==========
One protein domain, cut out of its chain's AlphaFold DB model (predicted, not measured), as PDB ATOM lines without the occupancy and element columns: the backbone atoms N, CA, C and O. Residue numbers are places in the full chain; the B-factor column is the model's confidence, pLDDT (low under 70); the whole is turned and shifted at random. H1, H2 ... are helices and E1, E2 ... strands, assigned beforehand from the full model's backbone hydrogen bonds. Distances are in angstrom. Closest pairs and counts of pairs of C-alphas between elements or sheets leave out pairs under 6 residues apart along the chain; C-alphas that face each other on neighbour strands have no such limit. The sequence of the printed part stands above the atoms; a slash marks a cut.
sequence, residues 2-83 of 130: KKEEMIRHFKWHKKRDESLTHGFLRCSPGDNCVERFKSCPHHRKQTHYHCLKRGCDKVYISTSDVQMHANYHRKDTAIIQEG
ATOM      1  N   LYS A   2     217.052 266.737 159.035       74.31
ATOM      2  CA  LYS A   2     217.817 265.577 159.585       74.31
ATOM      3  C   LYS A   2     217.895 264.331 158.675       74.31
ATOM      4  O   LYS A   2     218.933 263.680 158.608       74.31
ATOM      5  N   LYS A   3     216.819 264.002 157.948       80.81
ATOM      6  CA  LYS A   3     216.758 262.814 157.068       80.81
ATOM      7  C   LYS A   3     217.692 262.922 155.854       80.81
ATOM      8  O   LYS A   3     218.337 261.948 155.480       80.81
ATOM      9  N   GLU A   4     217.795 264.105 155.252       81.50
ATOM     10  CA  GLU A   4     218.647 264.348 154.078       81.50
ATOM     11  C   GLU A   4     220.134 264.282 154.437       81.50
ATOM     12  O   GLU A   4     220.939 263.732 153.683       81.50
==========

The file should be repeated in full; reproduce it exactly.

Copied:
One protein domain, cut out of its chain's AlphaFold DB model (predicted, not measured), as PDB ATOM lines without the occupancy and element columns: the backbone atoms N, CA, C and O. Residue numbers are places in the full chain; the B-factor column is the model's confidence, pLDDT (low under 70); the whole is turned and shifted at random. H1, H2 ... are helices and E1, E2 ... strands, assigned beforehand from the full model's backbone hydrogen bonds. Distances are in angstrom. Closest pairs and counts of pairs of C-alphas between elements or sheets leave out pairs under 6 residues apart along the chain; C-alphas that face each other on neighbour strands have no such limit. The sequence of the printed part stands above the atoms; a slash marks a cut.
sequence, residues 2-83 of 130: KKEEMIRHFKWHKKRDESLTHGFLRCSPGDNCVERFKSCPHHRKQTHYHCLKRGCDKVYISTSDVQMHANYHRKDTAIIQEG
ATOM      1  N   LYS A   2     217.052 266.737 159.035       74.31
ATOM      2  CA  LYS A   2     217.817 265.577 159.585       74.31
ATOM      3  C   LYS A   2     217.895 264.331 158.675       74.31
ATOM      4  O   LYS A   2     218.933 263.680 158.608       74.31
ATOM      5  N   LYS A   3     216.819 264.002 157.948       80.81
ATOM      6  CA  LYS A   3     216.758 262.814 157.068       80.81
ATOM      7  C   LYS A   3     217.692 262.922 155.854       80.81
ATOM      8  O   LYS A   3     218.337 261.948 155.480       80.81
ATOM      9  N   GLU A   4     217.795 264.105 155.252       81.50
ATOM     10  CA  GLU A   4     218.647 264.348 154.078       81.50
ATOM     11  C   GLU A   4     220.134 264.282 154.437       81.50
ATOM     12  O   GLU A   4     220.939 263.732 153.683       81.50